(b Litochoro, Pieria, Greece [then, Ottoman Empire], 1854; d Athens, Greece, 15 December 1938).
Greek cantor, choral conductor, arranger of church music, music teacher, and composer. He studied philology at the University of Athens and was instructed in both Byzantine and Western music. He taught music in schools and in private lessons. From 1904 to 1907 he taught H.J.W. Tillyard the New Method of Byzantine notation.
In the controversy called ‘The Music Question’ (whether church music should preserve its monophonic texture and neumatic notation or become homophonic notated in stave notation), Sakellarides was an enthusiastic exponent of the second option. Gifted with a flexible tenor voice, he attracted large congregations in central Athenian churches, including the cathedral, performing his own versions of liturgical chant, the product of his elementary knowledge of harmony. He attracted also wrathful criticism from purists.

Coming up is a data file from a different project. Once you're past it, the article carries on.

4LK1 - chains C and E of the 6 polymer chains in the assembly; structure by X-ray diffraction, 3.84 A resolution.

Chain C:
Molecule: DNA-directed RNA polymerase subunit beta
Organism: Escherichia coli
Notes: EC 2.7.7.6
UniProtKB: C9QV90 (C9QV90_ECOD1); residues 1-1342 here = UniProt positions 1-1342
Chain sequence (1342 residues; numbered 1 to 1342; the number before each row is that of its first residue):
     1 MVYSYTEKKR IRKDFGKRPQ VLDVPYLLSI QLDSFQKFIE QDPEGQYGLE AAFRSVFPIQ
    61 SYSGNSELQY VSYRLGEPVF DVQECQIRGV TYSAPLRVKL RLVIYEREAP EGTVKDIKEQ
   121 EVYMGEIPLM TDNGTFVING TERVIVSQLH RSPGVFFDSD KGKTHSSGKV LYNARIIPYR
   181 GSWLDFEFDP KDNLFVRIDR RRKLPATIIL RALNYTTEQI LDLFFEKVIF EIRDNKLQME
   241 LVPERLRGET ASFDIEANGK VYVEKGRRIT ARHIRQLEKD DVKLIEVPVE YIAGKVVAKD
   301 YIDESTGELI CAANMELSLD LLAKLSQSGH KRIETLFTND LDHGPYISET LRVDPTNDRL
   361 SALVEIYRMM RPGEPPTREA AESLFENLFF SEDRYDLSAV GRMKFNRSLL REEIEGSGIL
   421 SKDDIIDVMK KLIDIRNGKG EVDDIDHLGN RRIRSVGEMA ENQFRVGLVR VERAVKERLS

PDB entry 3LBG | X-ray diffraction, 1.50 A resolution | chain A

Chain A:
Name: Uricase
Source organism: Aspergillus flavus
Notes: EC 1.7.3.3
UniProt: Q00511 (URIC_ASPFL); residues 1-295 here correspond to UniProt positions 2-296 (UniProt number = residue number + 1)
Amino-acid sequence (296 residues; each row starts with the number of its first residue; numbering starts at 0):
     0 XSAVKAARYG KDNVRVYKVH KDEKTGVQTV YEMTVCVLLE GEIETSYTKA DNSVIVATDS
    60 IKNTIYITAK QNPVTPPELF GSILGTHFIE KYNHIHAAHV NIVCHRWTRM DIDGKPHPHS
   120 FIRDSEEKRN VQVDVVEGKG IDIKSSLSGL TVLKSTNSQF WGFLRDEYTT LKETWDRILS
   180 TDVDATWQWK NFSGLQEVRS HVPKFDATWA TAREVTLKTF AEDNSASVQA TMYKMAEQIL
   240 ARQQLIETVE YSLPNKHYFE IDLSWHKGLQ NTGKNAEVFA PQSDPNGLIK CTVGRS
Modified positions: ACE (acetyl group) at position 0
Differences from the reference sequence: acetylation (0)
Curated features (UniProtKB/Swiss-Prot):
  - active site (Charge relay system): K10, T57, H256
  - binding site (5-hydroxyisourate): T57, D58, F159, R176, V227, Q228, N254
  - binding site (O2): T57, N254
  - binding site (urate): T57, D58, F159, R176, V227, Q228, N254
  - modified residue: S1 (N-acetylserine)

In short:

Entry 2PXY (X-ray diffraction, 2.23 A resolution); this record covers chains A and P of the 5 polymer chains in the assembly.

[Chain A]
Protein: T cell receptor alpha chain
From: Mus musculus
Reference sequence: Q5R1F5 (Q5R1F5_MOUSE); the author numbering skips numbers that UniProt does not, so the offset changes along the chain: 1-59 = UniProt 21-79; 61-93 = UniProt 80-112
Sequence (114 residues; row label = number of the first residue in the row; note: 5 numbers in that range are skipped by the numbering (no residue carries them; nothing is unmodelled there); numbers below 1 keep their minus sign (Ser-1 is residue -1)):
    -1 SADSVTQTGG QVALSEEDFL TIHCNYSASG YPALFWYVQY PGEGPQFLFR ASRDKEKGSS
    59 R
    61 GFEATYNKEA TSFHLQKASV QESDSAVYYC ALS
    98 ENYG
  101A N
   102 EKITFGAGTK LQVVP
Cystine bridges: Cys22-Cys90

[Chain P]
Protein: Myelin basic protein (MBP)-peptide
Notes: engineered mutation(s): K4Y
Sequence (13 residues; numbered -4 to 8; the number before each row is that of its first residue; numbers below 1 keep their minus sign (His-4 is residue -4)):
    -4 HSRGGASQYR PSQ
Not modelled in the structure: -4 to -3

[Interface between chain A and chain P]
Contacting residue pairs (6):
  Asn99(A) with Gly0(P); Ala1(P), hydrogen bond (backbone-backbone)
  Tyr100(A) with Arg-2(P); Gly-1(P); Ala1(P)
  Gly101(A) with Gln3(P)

Collaborating with Athens University professor Georgios Mistriotis, founder in 1876 of the Etaireia pros diadosin ton archaion dramaton (‘Society for the Dissemination of Ancient Dramas’), Sakellarides wrote music for Euripides’s ...